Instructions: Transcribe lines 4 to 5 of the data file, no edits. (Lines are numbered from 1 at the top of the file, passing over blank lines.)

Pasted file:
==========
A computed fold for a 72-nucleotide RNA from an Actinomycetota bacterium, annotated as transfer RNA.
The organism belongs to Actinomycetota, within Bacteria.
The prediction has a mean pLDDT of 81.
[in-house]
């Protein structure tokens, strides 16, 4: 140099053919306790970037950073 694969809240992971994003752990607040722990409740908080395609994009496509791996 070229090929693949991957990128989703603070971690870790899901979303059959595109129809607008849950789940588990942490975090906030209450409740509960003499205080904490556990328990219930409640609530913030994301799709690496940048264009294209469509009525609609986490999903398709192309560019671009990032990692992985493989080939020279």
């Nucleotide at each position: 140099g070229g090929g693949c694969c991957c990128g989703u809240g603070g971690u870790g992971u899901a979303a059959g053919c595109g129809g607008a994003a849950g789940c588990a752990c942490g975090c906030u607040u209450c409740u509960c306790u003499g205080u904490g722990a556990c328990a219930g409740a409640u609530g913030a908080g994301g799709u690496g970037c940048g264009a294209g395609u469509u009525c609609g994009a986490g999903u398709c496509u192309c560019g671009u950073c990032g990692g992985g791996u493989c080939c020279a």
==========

[in-house]
């Protein structure tokens, strides 16, 4: 140099053919306790970037950073 694969809240992971994003752990607040722990409740908080395609994009496509791996 070229090929693949991957990128989703603070971690870790899901979303059959595109129809607008849950789940588990942490975090906030209450409740509960003499205080904490556990328990219930409640609530913030994301799709690496940048264009294209469509009525609609986490999903398709192309560019671009990032990692992985493989080939020279």